Florida school-board member jailed for refusing to release records

Tuesday, June 1, 1999

A Florida school board official last month completed seven days of a 30-day jail sentence after she refused to release public records to a Pensacola mother.

Open-government advocates hailed the conviction and subsequent jail sentence of Vanette Webb, a member of the Escambia County School Board since 1996, as a big step toward improving the public's access to records and meetings.

“This serves as a wake-up call to the many public officials in Florida who give the state open-government laws short shrift,” said Sandra Chance of the University of Florida's Brechner Center for Freedom of Information. “In the state of Florida, if you violate public records law or open meetings law, you can and will be jailed. The citizens are well served by this reminder to any public official who chooses to ignore the citizens' mandate for open government.”

A Florida grand jury indicted Webb last December for knowingly withholding public records. Violation of the state's public-records law is a misdemeanor charge that brings up to a $1,000 fine, a year in jail and removal from office.

In court, Susan Watson, a mother of three public school students, said she requested the records to understand Webb's voting patterns on school issues. Webb said she didn't release the records because they contained confidential information about students and employees.

The judge in the case said Webb's refusal constituted “misfeasance, malfeasance and/or neglect of her duties.” Webb was convicted and sentenced to 11 months and 15 days in jail. The judge suspended all but 30 days of the sentence. Webb served seven days of the sentence and was released on May 21.

(Editor's note: The First Amendment Center learned after this story was posted that Webb intermittently released some requested records before her trial, but has halted further release of records still being sought, according to the Pensacola News Journal.)

Neither Webb nor her attorney, Laura Whiteside of Tampa, returned calls.

Although Webb's jail time is possibly the first such sentence in Florida, freedom-of-information experts say it's likely the third or fourth time a public official has been locked up for refusing to release public records or for closing a meeting that should be open to the public.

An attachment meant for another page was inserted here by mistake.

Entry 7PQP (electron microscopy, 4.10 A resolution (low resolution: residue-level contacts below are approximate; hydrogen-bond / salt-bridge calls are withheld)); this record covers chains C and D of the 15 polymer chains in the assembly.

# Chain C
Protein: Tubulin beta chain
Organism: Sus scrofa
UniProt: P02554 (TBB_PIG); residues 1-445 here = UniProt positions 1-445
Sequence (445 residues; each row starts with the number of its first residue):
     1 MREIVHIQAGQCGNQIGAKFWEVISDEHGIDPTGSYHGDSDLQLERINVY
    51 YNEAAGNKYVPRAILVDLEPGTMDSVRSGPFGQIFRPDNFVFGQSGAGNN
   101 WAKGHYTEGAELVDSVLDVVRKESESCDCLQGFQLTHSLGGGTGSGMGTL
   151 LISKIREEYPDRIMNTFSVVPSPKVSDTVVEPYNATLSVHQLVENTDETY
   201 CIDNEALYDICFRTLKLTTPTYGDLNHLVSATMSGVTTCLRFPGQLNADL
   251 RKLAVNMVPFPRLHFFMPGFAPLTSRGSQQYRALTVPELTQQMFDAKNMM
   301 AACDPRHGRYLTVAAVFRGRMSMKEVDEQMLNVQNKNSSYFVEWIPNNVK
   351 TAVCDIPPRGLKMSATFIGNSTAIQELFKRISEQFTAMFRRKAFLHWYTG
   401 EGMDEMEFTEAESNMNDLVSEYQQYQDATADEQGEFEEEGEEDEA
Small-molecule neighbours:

In 1986, a judge jailed a director of Detroit's Community and Economic Development Department after he refused to turn over land records to the Detroit Free Press and the Detroit News. Emmett S. Moten Jr. spent 11 hours in jail but was released when the city released about 800 pages of documents concerning city-owned property.

Two years later, Donald Paillen, Detroit's corporation counsel, was sentenced to jail after he refused to release records about a $42 million deal with Chrysler. The city claimed the records could be kept secret because a grand jury was investigating the deal.

Paillen was released after the Michigan Supreme Court refused to consider an appeal and the city turned the records over to the Detroit News.

Open-government advocates say many state laws merely impose small fines on violators.

But they said Webb's recent jail sentence shows that freedom-of-information laws can have teeth.

“To me, it gives some seriousness to the fact that FOI and open access laws are laws like any other law,” said Rebecca Daughtery of the Reporters Committee for Freedom of the Press. “If you don't have sanctions for a law, it makes it very easy for public officials to ignore it. I don't know if every official who ignores public records request should be jailed in the future, but it [reinforces the] fact that it's a serious violation of the public trust.”